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As the WCOOP begins its last few days of tournaments, instead of players seeming weary of the no-limit hold’em action, they cannot seem to get enough. Event 36 brought an opportunity for a NLHE rebuy tournament with short-handed tables, and the takers were certainly not difficult to find.

When registration was complete, the field totaled 1,030 players who bought in for $530, took advantage of exactly 1,000 rebuys, and went for 722 add-ons. That pushed the prize pool past the $1 million guarantee all the way to $1,376,000, which was to be distributed among the final 156 players.

The field was star-studded, with numerous members of Team PokerStars in the field, but one Friend of PokerStars in particular was making his WCOOP debut. Orel Hershiser joined Twitter and let everyone know he was playing the tournament, and he started with a bang, pushing up to 37th place in the first few hours. But the momentum slowed and he lost traction as the field thinned, ultimately finishing in 423rd place, which was impressive enough for his first WCOOP.

By the time the field reached the money, the recognizable names were many. For Team PokerStars, the early cashes were Noah “Exclusive” Boeken (146th), Hevad “RaiNKhAN” Khan (145th), Angel Guillen (103rd), and Humberto Brenes (97th). And other famous online players in the money included Isaac “westmenloAA” Baron (156th), James “mig.com” Mackey (149th), Jason “JasonGray” Gray (134th), Matt “plattsburgh” Vengrin (116th), Chad “lilholdem954” Batista (104th), Adam “Roothlus” Levy (78th), Sorel “zangbezan24” Mizzi (74th), Dan “Wretchy” Martin (41st), Cory “UGOTPZD” Carroll (32nd), and Shaun “shaundeeb” Deeb (21st). Well-known players everywhere!

The last two Team PokerStars Pros standing were Jason Mercier and Leo Fernandez. Mercier was fighting a short stack and losing, and when he moved all-in with A♠ 9♣, djalminha looked him up with pocket eights, which held up on the J♣ 4♠ 7♣ 7♦ 3♣ board. That left with $6,880 for a 26th place finish.

Meanwhile, Fernandez was ready to soar with three tables left in the tournament. He first doubled through holdplz to climb into the top half of the field. Two hands later, he eliminated two players in the following hand to climb to third place:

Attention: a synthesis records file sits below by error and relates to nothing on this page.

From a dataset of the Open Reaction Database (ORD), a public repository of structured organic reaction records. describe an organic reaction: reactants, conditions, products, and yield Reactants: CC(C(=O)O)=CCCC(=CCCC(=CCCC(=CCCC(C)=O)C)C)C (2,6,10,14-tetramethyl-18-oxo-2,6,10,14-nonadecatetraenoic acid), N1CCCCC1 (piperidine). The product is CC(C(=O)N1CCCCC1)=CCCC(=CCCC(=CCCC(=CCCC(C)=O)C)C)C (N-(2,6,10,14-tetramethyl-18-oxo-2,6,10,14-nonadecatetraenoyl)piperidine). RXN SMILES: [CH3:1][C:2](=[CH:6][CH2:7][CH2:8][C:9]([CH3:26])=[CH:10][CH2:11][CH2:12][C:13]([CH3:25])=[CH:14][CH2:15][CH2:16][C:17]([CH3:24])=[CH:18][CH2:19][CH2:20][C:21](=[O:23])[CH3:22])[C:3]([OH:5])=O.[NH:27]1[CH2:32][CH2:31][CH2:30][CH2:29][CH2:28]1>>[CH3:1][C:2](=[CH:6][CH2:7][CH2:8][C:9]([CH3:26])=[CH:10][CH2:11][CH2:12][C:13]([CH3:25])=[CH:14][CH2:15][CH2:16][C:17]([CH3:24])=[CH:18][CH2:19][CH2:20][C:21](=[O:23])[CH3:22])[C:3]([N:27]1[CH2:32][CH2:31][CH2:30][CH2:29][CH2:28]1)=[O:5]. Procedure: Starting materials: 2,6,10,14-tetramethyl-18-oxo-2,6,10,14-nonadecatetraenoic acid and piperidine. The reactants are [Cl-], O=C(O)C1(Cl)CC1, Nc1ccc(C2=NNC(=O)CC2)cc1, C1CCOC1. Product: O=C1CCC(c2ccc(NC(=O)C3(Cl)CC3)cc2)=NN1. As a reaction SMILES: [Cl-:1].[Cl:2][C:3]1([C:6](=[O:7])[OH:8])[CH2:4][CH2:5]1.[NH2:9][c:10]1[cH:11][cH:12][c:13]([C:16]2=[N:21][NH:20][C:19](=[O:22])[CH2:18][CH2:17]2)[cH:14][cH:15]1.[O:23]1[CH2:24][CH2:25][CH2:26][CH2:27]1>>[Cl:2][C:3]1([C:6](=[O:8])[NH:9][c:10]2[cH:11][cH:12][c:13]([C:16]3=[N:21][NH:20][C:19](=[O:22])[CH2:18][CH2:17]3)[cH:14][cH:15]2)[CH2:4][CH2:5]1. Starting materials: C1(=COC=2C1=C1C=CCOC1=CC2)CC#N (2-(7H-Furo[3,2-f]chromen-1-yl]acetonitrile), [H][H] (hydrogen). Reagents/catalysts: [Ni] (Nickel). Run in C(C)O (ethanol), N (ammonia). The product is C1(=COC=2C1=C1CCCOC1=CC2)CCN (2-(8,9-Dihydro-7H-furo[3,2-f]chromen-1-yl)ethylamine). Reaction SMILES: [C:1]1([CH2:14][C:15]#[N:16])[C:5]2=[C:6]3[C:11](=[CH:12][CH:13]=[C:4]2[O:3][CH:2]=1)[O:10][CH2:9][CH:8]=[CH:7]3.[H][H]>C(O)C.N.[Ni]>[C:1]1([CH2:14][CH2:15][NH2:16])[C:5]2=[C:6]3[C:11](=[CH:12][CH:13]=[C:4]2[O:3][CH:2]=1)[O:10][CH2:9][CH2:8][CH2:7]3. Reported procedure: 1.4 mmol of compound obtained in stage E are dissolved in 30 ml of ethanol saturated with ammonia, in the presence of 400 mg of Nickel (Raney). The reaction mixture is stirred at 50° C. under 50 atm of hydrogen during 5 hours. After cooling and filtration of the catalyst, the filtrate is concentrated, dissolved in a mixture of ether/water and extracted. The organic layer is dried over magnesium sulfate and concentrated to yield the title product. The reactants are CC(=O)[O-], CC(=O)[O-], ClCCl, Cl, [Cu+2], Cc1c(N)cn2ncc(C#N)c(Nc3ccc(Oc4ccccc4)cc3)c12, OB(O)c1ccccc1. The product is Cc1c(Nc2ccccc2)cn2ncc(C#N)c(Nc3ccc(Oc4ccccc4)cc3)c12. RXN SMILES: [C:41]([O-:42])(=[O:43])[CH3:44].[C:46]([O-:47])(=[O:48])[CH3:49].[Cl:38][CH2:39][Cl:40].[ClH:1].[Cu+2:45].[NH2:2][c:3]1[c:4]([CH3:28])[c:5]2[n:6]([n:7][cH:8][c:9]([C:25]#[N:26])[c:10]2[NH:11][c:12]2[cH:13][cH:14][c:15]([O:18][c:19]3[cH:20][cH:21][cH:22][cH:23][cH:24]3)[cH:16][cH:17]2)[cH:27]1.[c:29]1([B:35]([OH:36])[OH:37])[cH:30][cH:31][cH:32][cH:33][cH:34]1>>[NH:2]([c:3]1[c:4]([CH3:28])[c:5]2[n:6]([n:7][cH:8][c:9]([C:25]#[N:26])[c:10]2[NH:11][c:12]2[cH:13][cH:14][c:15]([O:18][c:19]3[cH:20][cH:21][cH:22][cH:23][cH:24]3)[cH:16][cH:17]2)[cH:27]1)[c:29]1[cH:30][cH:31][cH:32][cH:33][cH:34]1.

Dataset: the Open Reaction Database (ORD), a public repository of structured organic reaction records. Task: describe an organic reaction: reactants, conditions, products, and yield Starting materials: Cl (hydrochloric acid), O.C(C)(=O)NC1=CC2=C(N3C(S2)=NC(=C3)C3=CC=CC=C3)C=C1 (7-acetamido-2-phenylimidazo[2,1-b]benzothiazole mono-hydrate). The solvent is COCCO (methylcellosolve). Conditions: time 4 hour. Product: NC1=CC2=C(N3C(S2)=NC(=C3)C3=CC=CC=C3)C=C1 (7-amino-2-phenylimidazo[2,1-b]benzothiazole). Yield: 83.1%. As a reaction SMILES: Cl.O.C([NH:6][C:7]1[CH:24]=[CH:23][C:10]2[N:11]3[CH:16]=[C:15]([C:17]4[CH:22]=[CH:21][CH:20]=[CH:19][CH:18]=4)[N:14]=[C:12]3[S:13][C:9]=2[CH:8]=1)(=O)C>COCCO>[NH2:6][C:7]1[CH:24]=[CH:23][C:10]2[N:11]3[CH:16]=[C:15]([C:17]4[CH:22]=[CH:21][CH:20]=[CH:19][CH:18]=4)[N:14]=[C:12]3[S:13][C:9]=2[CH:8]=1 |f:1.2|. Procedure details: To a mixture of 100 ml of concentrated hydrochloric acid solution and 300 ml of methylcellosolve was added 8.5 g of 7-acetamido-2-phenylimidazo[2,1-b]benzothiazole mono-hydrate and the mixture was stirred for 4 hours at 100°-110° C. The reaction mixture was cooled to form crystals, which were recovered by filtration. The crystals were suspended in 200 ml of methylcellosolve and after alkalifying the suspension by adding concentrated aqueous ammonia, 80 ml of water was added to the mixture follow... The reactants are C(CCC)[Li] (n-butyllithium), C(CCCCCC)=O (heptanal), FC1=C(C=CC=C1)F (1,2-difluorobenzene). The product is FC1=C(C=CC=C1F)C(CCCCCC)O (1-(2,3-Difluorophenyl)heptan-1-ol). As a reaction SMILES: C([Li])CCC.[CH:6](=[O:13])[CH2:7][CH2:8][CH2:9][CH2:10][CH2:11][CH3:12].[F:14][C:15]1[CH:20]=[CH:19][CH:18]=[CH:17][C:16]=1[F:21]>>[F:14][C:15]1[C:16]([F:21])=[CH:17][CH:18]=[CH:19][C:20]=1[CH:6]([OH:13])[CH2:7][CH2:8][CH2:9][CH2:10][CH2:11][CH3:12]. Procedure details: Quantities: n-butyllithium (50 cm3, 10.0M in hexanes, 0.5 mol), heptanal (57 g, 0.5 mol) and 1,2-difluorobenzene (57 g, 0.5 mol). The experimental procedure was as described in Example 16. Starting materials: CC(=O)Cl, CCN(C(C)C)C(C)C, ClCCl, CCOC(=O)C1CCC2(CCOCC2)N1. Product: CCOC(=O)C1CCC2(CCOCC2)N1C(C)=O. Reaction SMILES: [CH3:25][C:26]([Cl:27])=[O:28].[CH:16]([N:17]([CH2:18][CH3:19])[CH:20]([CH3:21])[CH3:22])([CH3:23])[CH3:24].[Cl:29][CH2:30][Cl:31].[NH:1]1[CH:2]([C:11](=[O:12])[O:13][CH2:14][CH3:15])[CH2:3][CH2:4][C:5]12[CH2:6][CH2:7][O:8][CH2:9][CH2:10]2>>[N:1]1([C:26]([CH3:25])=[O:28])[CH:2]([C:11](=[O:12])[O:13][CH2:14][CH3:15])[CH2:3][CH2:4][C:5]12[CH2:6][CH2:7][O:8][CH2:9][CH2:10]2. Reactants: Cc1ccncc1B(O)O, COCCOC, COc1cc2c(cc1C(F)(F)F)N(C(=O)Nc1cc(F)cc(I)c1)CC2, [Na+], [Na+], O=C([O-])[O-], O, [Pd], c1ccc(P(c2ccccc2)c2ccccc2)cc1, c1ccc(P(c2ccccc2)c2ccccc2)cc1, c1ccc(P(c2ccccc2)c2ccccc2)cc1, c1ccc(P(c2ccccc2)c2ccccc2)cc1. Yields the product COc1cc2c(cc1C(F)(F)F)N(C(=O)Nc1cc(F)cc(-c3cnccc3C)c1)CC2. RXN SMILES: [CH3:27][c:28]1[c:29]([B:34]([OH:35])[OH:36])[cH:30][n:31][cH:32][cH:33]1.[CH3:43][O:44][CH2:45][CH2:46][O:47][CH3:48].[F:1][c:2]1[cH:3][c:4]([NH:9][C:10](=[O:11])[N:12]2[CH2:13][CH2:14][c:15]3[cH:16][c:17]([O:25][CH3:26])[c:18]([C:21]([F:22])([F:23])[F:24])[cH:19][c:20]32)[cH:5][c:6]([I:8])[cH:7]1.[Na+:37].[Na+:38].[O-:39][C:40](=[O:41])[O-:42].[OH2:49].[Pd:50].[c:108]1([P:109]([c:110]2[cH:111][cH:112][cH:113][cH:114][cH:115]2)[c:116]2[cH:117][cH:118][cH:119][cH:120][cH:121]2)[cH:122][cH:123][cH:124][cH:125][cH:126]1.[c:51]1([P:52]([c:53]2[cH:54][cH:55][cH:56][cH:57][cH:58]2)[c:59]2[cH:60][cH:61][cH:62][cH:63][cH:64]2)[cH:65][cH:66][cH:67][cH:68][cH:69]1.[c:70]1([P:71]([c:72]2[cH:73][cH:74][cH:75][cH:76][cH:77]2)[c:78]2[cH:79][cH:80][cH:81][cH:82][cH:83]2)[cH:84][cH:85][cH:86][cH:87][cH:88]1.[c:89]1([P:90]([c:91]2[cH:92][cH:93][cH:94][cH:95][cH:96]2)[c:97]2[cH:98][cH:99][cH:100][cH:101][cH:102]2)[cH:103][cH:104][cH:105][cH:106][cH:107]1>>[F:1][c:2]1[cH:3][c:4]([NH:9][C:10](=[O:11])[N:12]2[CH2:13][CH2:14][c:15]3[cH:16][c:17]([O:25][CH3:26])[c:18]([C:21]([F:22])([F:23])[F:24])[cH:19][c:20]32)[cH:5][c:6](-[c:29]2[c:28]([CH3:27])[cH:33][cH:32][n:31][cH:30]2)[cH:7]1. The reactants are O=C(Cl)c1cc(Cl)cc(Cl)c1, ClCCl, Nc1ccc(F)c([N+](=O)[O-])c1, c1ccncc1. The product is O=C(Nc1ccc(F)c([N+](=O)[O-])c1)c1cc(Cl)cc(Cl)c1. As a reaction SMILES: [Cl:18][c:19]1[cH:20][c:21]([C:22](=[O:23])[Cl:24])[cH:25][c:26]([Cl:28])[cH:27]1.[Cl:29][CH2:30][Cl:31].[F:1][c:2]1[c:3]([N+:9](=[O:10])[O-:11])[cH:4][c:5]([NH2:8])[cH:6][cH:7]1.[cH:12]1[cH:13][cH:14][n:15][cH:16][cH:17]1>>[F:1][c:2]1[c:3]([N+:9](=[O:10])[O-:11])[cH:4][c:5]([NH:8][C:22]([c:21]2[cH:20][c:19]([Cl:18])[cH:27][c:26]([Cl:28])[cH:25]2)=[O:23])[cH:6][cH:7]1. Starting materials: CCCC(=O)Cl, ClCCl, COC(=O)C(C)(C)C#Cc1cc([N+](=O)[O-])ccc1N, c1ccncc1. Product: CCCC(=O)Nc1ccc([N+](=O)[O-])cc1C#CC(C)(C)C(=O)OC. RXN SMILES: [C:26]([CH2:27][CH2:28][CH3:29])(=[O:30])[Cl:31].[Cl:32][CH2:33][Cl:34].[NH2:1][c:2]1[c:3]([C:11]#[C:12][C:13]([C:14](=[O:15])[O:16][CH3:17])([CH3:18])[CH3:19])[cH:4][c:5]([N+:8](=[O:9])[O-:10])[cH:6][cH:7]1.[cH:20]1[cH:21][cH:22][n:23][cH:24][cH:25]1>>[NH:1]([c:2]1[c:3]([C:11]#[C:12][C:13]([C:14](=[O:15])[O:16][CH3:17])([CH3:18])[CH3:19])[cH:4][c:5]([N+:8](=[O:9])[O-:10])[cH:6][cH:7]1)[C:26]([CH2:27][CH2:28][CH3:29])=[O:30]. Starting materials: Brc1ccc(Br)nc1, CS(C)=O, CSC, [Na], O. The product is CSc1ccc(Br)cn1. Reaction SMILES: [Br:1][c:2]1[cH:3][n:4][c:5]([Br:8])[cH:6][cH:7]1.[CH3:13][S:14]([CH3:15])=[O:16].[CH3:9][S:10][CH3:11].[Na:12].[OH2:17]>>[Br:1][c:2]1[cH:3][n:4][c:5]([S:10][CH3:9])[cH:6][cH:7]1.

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Soon after a table change, however, Moosedebator doubled through him, and it was back to the battlefield in an effort to make the final table. After a 15-minute break in the tournament, Fernandez was ready to move. With a little over 1 million left in his stack, he pushed preflop with pocket sixes, but supadphat woke up with pocket kings. The board only helped supadphat with 10♣ 10♥ J♥ 9♦ Q♠ for the straight, and Leo Fernandez was out in 17th place with $11,558.40 as a consolation prize.

The last two tables were reached at just past the 12.5-hour mark of the tournament, during which time James “Andy McLEOD” Obst exited in tenth place ($17,200), Mr Neverquit called it quits in ninth ($24,080), caecilius left in eighth ($24,080), and hand-for-hand play began. At the three-handed table, it was holdplz and GtRealGtOut who got into a raising war that found holdplz all-in preflop with 8♦ 7♦ against the A♥ K♥ of GtRealGtOut. The board couldn’t have been more favorable to the latter with Q♦ A♦ K♠ A♠ 7♥, and the full house knocked out Anthony “holdplz” Spinella in seventh place, on the final table bubble, with $24,080.

With that, the final table was set in Level 36 with blinds at 30,000/60,000 and a 7,500 ante, and starting chip counts were as follows:

Seat 1: VLs85s (4,364,672 in chips)
Seat 2: djalminha (1,330,034 in chips)
Seat 3: GtRealGtOut (7,037,219 in chips)
Seat 4: Astrolux85 (5,670,990 in chips)
Seat 5: oncommand (2,111,695 in chips)
Seat 6: supadphat (1,930,390 in chips)

Event 36 final table.JPG